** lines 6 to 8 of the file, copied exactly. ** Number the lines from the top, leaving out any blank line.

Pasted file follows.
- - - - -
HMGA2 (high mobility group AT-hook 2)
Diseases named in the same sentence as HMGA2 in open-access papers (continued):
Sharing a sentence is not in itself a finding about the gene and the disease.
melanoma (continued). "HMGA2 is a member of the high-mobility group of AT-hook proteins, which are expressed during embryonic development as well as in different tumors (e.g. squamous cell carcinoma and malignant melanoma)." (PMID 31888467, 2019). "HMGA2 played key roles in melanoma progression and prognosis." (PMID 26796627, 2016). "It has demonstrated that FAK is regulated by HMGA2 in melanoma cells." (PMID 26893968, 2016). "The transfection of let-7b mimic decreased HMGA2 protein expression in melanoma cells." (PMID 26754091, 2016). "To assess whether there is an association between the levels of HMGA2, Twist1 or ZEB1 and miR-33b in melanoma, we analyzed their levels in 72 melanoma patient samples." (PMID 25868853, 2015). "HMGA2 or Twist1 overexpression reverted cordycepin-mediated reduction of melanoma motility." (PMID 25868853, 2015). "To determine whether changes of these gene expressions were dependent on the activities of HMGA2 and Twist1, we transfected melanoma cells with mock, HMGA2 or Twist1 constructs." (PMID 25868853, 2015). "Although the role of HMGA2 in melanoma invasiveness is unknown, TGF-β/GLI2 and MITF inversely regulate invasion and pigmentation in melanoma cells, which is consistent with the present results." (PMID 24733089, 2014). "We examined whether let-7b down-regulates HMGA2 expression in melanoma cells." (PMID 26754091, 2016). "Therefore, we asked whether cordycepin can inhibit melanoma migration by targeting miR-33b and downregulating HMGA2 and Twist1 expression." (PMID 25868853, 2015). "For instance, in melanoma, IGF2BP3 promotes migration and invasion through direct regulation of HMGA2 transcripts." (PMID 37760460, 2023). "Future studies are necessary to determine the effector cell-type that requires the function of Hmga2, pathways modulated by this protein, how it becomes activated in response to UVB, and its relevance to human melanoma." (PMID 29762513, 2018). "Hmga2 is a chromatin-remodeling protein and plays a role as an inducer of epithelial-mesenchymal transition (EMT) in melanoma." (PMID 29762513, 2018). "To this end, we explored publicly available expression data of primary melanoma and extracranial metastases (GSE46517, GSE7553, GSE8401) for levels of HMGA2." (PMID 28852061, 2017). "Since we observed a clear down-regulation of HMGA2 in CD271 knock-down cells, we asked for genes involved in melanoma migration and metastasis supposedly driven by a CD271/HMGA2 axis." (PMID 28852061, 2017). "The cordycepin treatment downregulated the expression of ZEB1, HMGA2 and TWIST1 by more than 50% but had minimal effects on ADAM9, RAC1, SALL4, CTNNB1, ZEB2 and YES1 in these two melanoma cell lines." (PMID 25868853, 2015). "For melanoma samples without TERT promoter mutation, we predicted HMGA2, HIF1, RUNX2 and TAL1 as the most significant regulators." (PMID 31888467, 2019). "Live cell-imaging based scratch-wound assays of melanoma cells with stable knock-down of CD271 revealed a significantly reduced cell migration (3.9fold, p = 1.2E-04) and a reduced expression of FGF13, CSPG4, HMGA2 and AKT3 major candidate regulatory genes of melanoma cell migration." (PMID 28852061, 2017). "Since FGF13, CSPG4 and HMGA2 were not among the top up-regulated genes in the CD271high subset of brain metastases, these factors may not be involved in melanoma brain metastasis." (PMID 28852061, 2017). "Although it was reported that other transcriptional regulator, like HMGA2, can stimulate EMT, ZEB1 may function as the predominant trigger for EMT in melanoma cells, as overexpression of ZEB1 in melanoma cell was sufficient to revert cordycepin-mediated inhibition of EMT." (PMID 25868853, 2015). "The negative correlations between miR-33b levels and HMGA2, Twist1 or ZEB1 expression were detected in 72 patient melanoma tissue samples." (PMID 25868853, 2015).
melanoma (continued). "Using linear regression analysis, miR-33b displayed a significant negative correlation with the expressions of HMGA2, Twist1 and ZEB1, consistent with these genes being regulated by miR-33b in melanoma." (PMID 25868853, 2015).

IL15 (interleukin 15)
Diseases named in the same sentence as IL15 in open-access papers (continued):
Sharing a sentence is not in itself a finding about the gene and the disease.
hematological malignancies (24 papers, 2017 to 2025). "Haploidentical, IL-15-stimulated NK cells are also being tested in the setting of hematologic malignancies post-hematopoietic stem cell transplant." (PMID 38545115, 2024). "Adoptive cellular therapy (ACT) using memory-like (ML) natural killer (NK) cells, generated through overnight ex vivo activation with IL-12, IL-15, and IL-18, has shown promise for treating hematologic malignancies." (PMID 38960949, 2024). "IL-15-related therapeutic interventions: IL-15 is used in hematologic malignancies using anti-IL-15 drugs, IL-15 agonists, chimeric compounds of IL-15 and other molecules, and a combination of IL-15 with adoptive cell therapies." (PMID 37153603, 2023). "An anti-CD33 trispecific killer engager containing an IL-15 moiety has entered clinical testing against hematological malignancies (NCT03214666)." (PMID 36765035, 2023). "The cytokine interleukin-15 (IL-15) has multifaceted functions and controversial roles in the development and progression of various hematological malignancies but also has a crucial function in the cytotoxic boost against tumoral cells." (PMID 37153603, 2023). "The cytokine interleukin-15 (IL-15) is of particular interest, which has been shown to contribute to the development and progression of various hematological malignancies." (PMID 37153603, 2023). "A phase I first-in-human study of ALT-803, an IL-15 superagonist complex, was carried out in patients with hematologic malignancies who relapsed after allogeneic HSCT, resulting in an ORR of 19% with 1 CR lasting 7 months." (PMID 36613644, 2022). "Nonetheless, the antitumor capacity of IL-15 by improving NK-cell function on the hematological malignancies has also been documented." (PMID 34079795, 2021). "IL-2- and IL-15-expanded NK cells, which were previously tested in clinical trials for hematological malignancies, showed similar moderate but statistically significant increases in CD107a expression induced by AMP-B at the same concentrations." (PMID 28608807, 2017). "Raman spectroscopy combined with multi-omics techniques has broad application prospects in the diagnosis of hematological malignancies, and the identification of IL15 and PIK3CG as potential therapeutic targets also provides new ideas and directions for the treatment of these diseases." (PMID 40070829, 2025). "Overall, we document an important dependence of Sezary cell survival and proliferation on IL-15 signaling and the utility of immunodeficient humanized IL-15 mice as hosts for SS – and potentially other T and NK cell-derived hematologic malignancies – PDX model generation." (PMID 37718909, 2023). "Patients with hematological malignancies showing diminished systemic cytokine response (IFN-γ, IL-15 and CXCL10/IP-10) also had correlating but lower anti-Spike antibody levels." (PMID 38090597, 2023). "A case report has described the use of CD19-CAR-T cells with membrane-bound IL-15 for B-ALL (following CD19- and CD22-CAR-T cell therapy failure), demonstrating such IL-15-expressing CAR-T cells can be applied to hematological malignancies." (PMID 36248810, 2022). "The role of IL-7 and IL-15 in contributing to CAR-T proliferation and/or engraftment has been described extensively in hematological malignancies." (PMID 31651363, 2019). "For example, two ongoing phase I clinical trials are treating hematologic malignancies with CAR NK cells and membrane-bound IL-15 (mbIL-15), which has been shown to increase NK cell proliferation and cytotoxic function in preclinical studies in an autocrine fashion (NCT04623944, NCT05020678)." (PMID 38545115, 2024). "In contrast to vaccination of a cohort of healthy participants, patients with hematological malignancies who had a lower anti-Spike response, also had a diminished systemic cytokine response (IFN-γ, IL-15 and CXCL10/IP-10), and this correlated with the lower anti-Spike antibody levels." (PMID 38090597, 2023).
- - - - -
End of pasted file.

IL15 (interleukin 15)
Diseases named in the same sentence as IL15 in open-access papers (continued):
Sharing a sentence is not in itself a finding about the gene and the disease.